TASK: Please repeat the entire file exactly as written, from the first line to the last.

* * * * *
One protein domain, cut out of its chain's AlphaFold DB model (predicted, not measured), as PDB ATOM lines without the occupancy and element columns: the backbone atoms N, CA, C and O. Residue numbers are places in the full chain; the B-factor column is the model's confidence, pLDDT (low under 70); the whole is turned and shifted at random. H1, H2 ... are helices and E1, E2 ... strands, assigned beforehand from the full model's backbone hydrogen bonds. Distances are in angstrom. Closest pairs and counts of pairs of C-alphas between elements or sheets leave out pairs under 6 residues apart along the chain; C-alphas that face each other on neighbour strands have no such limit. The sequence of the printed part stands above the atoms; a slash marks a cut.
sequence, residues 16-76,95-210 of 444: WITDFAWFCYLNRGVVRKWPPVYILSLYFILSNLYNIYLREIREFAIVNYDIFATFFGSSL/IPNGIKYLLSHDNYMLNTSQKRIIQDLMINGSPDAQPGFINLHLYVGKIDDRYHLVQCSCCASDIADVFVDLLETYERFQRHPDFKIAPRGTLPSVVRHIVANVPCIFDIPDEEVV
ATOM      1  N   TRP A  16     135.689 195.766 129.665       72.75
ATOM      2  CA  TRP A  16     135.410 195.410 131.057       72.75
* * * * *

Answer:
One protein domain, cut out of its chain's AlphaFold DB model (predicted, not measured), as PDB ATOM lines without the occupancy and element columns: the backbone atoms N, CA, C and O. Residue numbers are places in the full chain; the B-factor column is the model's confidence, pLDDT (low under 70); the whole is turned and shifted at random. H1, H2 ... are helices and E1, E2 ... strands, assigned beforehand from the full model's backbone hydrogen bonds. Distances are in angstrom. Closest pairs and counts of pairs of C-alphas between elements or sheets leave out pairs under 6 residues apart along the chain; C-alphas that face each other on neighbour strands have no such limit. The sequence of the printed part stands above the atoms; a slash marks a cut.
sequence, residues 16-76,95-210 of 444: WITDFAWFCYLNRGVVRKWPPVYILSLYFILSNLYNIYLREIREFAIVNYDIFATFFGSSL/IPNGIKYLLSHDNYMLNTSQKRIIQDLMINGSPDAQPGFINLHLYVGKIDDRYHLVQCSCCASDIADVFVDLLETYERFQRHPDFKIAPRGTLPSVVRHIVANVPCIFDIPDEEVV
ATOM      1  N   TRP A  16     135.689 195.766 129.665       72.75
ATOM      2  CA  TRP A  16     135.410 195.410 131.057       72.75